Seattle artist Holly Ballard Martz has a feminist/absurdist sensibility that seems particularly apt for this cultural moment. She previously created decorative wire hangers in the shape of uteruses (on view in the lobby of Bellevue Arts Museum) and a flak jacket made from copies of the U.S. Constitution. In her fantastic new show, Dirty Laundry & Domestic Bliss (through Nov. 15 at Zinc Contemporary), she addresses gender inequity with bitingly clever commentary about women’s roles in the domestic sphere.
To wit: an exquisite array of dressmaker hams (stiffly stuffed pillows used to press rounded seams) adorned with shimmery sequins in patterns of raw meat, breasts and vulvas; a powder-blue ironing board upended to resemble a robed Madonna; a merkin made entirely of flirty false eyelashes. Less amusing: the pretty wall script Love Hurts, made from 6,000 spent 9mm shell casings, a targeted reference to domestic violence.
At nearby Greg Kucera Gallery, Pakistan-born and Renton-based artist Humaira Abid explores the darker aspects of double standards in her show, Sacred Games (through Nov. 7). Employing her astonishing carving skills, Abid creates realistic blouses, bras and shoes made of wood, and uses them to expose the oppression inherent in cultural taboos and political hypocrisy. From her rendition of cardboard protest signs reading ARE WE GREAT YET? to a blood-red iron to the word “virgin” crawling with ants, Abid’s carvings are incisive.
If only we had bottled some of that big bright hope from pre-election 2016. We could’ve taken little sips to keep our spirits up and carry us through 2020. (OK, let’s be honest, we would have chugged it long before now.)
Anyone who’s drenched in existential dread may find solace in the documentary Resisterhood (screening free online at Northwest Film Forum through Oct. 30), which follows six American women motivated by the 2016 election to change the demographics of Congress. From 82-year-old Margaret Morrison, who marched alongside John Lewis and Martin Luther King Jr. in Civil Rights protests, to professional soccer player and “Rainbow Warrior” Joanna Lohman, these women turned defeat into action.
But maybe we need something even stronger. Maybe a goddess.
Last weekend I visited MadArt Studio in South Lake Union, where artist Marela Zacarías has re-created the Temple of the Feathered Serpent, an Aztec archaeological site in her home country of Mexico. Her version is built of wire mesh and wood and, instead of being dedicated to the male god Quetzalcóatl, pays honor to Cihuacōātl, a goddess of motherhood and fertility.
In our story about the exhibit, Zacarías tells Crosscut reporter Agueda Pacheco Flores, “I wanted to dedicate my temple to the resilience inherent in being a woman, the creative power, but also how we’re warriors with this energy that helps us.” Cihuacōātl is represented by a large coiled sculpture hanging inside the see-through temple. The painted plaster is wrapped around partly visible car tire — a nod to “motor city” Detroit, where Zacarías debuted the sculpture.
MadArt is housed in a former car showroom from the 1930s, when the tech companies in South Lake Union were showcasing automobile advancements. I was reminded of this when I exited the space and saw the Firestone Tire building across the street. Built in 1929, all that is left is the historic terra-cotta façade, which is currently being propped up with long supports. The rest of the building has been demolished to make way for a 15-story commercial office in the heart of the Amazon empire.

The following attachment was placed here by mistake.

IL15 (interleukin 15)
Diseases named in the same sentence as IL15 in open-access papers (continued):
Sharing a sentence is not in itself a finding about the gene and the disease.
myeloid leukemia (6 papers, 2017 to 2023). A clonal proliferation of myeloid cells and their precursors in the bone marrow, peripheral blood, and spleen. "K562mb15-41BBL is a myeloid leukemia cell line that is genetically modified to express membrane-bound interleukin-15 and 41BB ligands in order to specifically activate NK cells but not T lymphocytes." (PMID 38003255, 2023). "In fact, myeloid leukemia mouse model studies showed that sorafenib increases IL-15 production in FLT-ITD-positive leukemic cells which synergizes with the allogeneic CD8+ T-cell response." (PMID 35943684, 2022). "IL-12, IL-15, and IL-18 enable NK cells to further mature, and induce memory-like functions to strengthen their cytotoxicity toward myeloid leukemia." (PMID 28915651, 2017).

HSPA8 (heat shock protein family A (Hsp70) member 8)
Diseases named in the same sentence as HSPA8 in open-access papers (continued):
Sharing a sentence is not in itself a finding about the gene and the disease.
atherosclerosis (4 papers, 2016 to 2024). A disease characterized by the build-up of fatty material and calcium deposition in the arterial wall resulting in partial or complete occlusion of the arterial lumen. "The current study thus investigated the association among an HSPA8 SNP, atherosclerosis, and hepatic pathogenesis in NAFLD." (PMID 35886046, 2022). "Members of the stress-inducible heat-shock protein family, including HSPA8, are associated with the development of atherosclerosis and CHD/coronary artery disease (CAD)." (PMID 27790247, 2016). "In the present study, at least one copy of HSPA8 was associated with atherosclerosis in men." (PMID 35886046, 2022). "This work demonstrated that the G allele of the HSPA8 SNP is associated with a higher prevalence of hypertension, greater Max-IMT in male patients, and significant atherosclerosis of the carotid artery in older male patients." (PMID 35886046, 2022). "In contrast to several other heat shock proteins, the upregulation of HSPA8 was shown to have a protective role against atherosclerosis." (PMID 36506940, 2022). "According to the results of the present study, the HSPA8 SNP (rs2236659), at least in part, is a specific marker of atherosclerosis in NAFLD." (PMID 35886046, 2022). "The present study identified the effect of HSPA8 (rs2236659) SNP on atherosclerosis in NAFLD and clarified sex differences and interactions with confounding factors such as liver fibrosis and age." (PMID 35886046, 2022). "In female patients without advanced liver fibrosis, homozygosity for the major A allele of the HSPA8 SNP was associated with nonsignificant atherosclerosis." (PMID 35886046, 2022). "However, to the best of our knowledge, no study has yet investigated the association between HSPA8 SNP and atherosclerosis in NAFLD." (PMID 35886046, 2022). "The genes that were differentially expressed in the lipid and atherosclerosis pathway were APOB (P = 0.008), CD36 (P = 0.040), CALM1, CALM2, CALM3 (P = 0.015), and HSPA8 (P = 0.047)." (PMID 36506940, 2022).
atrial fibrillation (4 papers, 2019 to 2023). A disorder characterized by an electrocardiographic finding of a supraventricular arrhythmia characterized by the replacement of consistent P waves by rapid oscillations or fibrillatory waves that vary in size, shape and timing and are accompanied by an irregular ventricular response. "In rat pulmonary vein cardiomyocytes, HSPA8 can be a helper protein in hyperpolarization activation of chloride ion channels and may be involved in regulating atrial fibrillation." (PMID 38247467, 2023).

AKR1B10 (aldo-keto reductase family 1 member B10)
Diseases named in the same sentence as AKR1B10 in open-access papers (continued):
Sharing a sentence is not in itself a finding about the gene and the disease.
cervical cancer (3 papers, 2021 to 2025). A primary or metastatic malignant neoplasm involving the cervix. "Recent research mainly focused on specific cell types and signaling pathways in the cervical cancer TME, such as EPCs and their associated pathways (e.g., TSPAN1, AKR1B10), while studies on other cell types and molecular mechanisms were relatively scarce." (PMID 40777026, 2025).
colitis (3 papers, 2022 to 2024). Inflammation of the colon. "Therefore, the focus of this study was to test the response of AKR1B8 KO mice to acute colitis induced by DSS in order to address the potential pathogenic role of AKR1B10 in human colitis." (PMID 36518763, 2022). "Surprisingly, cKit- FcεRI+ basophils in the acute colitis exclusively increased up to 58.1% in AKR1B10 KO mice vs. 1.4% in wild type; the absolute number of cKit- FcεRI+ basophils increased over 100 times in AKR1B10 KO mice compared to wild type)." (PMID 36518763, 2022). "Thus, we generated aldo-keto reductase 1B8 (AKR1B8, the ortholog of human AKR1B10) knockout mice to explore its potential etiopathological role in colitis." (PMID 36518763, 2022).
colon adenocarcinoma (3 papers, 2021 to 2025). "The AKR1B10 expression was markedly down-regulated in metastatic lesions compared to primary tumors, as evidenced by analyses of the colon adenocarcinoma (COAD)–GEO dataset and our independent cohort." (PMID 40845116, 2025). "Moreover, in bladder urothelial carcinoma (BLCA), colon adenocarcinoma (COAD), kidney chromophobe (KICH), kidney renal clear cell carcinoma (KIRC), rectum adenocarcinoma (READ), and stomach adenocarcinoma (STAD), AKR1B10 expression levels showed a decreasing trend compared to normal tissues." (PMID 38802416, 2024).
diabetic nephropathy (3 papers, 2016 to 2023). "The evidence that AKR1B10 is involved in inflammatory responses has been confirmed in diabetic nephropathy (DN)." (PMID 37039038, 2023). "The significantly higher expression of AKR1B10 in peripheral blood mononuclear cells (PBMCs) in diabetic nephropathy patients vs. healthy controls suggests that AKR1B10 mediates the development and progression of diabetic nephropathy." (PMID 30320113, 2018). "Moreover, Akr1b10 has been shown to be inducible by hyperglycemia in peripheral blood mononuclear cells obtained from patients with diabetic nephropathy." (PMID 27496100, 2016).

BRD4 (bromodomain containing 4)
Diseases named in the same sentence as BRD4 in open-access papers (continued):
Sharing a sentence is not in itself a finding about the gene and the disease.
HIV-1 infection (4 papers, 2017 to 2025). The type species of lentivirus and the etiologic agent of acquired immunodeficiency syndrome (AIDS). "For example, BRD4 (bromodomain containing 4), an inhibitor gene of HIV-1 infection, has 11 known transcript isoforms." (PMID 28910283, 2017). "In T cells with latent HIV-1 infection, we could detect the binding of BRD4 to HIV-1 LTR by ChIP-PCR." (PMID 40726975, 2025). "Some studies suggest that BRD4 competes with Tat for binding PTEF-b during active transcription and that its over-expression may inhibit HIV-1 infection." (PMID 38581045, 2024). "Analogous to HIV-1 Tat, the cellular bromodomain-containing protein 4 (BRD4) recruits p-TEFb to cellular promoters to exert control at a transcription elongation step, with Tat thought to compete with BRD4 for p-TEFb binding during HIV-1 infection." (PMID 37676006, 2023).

Civilizations crash, industries die out, political leadership slams from one side of the aisle to the other… and pandemics throw a monkey wrench into the works. If there’s one thing the past six months has taught us, it’s that it we’d better get good at improvising.
No one knows that better than jazz musicians, and as the Earshot Jazz Festival continues online (through Nov. 8), you have several opportunities to hear how the pros do it. Esteemed Northwest vocalist Johnaye Kendrick sings soothing standards as well as original compositions (Oct. 23, 7 p.m.); locally based Brazilian pianist Jovino Santos Neto jams with his Latin-Grammy-nominated quinteto (Oct. 24, 7 p.m.), and Seattle singer and keyboardist Marina Albero plays new music — on piano, psalterium and vibraphone — inspired by living through a global health crisis (Oct. 25, 7 p.m.)
Also timely: Seattle Modern Orchestra’s world premiere of local composer Tom Baker’s piece Simultaneously Solitary (relatable!), which lends improvisational techniques to the classical music sphere (online Oct. 23, 7:30 p.m.).
The Fisherman’s Village Music Festival (streaming digitally Oct. 28-30) features performances and conversations with 12 local bands prerecorded under pandemic safety measures inside the historic Everett Theater. Among the offerings: Lady A (the jazz artist that pop country band Lady Antebellum sued for the use of the name earlier this year, when they realized “antebellum” wasn’t coming off well; having held the moniker for 30 years, she is countersuing); folk rockers the Moondoggies; the deliciously soulful sounds of the Delvon Lamarr Organ Trio; and the blues-infused rock of The Black Tones.
One last suggestion: On the heels of tonight’s presidential debate, regain your balance by tuning into Seattle Symphony Orchestra for the livestreamed performance of Vivaldi’s masterpiece, The Four Seasons (Oct. 22 at 7:30 p.m.), a timeless meditation on change, change, change.